Collabora's Timothy Arceri, one of the firm's open-source graphics driver developers, has written a blog post about recent work they've done to the open-source Intel Mesa driver stack.
While it has been three years since the last stable xf86-video-intel DDX driver release, almost two years since the last development release, and distributions/users beginning to get fed up by this DDX driver release management, Intel remains mum on the manner.
Already sent in less than half-way into the two week merge window for Linux 4.8 were all of the platform-drivers-x86 updates for enhancing Intel laptop support under Linux. This time around there's the new intel-vbtn driver.
With an Intel Broadwell ultrabook I decided to try out the latest Mesa 12.1-dev Git state with the Intel Vulkan driver to see if Dota 2 and Talos Principle are running happy yet on this open-source driver stack.
Intel has issued their quarterly update to XenGT, their open-source solution to mediated graphics passthrough support with full GPU virtualization on their hardware when making use of Xen virtualization.
It looks like Intel's Mesa open-source Linux graphics driver may be done with OpenGL 4.4 and 4.5, assuming you are using Broadwell hardware or newer.
Iago Toral Quiroga of Igalia has published a set of 95 patches that make the i965 Mesa DRI driver in a state for exposing OpenGL 4.0 for Haswell hardware by wiring in the ARB_gpu_shader_fp64 extension.
Intel's open-source Mesa driver is now in compliance with another OpenGL ES 3.2 extension.
Intel developer Kan Liang has published a set of 30 patches amount to more than two thousand lines of new kernel for implementing what he calls the Kernel NET Policy.
Intel's Clear Linux distribution hasn't been at rest this summer but they've continued working hard on various performance optimizations and improvements to their distribution.
Intel's open-source developers working on their Linux DRM graphics driver have been working on adding support for HuC, a new firmware component to be used by Broxton and newer graphics hardware.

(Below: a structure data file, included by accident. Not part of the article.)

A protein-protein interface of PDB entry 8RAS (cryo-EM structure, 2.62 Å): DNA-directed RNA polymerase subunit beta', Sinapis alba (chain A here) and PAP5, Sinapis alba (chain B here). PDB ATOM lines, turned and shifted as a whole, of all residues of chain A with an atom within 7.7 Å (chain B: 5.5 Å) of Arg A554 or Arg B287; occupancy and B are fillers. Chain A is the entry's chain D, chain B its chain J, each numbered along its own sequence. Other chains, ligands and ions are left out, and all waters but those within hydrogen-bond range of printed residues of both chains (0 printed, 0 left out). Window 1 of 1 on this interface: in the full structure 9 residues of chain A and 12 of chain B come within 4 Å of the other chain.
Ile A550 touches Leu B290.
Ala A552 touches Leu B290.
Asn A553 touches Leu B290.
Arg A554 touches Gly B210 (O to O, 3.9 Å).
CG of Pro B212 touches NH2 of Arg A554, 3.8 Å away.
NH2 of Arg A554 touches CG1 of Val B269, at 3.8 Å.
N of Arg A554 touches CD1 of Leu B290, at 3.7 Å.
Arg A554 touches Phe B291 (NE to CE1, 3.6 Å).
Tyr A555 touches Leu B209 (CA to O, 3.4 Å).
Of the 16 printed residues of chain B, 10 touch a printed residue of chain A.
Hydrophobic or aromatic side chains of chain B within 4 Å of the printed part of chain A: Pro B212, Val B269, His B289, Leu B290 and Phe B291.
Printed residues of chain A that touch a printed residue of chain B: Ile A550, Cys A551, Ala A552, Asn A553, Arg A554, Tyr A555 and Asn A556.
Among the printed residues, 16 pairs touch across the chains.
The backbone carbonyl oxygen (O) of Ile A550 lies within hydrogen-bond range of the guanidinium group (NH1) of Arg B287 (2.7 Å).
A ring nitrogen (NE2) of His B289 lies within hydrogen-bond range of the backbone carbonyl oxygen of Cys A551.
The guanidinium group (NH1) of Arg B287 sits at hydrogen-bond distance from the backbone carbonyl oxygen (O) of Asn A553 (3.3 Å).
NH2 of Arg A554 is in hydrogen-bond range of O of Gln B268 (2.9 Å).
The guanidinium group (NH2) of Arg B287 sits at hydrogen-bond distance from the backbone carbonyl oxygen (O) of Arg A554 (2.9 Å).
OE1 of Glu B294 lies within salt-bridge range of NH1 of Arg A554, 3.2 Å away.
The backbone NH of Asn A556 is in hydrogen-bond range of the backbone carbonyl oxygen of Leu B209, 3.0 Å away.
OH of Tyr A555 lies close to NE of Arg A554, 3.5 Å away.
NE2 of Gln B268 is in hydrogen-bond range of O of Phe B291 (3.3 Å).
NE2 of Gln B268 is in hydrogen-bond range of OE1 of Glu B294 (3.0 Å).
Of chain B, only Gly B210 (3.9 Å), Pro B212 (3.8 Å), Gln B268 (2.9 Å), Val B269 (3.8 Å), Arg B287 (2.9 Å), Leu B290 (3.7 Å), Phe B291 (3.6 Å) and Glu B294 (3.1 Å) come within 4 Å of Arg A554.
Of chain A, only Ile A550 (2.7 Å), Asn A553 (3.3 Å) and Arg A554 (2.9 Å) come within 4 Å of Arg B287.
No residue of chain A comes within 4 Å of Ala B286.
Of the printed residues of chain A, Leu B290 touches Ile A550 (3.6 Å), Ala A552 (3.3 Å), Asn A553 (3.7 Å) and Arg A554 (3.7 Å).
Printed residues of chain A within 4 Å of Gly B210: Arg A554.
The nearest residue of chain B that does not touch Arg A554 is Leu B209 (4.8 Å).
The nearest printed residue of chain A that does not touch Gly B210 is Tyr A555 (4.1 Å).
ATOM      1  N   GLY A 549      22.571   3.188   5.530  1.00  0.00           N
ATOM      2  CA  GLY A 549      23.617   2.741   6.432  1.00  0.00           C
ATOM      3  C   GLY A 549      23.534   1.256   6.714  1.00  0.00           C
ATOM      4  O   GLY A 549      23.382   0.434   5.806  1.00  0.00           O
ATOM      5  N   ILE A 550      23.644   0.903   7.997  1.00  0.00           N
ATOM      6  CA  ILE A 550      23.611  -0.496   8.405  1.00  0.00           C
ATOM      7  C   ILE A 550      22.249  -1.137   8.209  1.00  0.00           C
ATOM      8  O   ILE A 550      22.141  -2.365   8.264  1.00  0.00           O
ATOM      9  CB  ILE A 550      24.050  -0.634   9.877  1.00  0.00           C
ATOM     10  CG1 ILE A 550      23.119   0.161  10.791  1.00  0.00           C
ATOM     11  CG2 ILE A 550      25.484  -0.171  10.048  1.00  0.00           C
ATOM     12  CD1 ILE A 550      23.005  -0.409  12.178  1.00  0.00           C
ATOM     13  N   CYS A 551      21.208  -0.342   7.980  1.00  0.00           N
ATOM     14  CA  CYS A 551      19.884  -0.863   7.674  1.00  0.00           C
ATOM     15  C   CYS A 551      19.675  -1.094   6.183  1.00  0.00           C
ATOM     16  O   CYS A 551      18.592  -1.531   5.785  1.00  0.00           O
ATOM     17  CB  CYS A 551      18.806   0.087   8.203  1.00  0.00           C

The developers at Igalia continue working on the necessary OpenGL functionality to be able to advertise OpenGL 4.x support in Mesa for Ivy Bridge and Haswell "Gen 7" graphics.
After finishing up this weekend's AMDGPU R9 Fury + RX 480 benchmarks of DRM-Next for material that will land with Linux 4.8 along with RX 480 overclocking support, tables turned to run some fresh benchmarks of the Intel DRM-Next code that will premiere in Linux 4.8.
Sadly, another blow to report on with regard to Intel's open-source efforts... Just days after reporting on Intel losing its chief Linux/open-source technologist, Dirk Hohndel, there's another high profile departure in the open-source world. Today marks the last day at Intel for Wayland founder Kristian Høgsberg.
Well this somehow slipped under our radar last week and comes as a big surprise... Dirk Hohndel has left Intel Corp after being their chief Linux and open-source technologist the past number of years.
Just weeks after their first round of DRM updates for Linux 4.8 were submitted, the Intel crew has their second -- of a possible three -- feature updates readied for the Linux 4.8 kernel via DRM-Next.